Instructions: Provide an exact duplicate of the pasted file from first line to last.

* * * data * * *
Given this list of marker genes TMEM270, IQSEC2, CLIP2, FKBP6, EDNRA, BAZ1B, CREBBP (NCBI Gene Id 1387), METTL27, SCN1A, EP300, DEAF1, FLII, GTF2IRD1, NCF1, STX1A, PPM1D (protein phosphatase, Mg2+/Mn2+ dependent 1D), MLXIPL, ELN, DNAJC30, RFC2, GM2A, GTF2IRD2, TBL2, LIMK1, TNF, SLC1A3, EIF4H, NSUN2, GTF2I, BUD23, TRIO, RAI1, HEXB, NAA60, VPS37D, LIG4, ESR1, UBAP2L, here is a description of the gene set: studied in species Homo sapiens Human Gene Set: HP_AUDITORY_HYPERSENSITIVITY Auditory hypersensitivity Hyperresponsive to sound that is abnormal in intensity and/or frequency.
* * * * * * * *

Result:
Given this list of marker genes TMEM270, IQSEC2, CLIP2, FKBP6, EDNRA, BAZ1B, CREBBP (NCBI Gene Id 1387), METTL27, SCN1A, EP300, DEAF1, FLII, GTF2IRD1, NCF1, STX1A, PPM1D (protein phosphatase, Mg2+/Mn2+ dependent 1D), MLXIPL, ELN, DNAJC30, RFC2, GM2A, GTF2IRD2, TBL2, LIMK1, TNF, SLC1A3, EIF4H, NSUN2, GTF2I, BUD23, TRIO, RAI1, HEXB, NAA60, VPS37D, LIG4, ESR1, UBAP2L, here is a description of the gene set: studied in species Homo sapiens Human Gene Set: HP_AUDITORY_HYPERSENSITIVITY Auditory hypersensitivity Hyperresponsive to sound that is abnormal in intensity and/or frequency.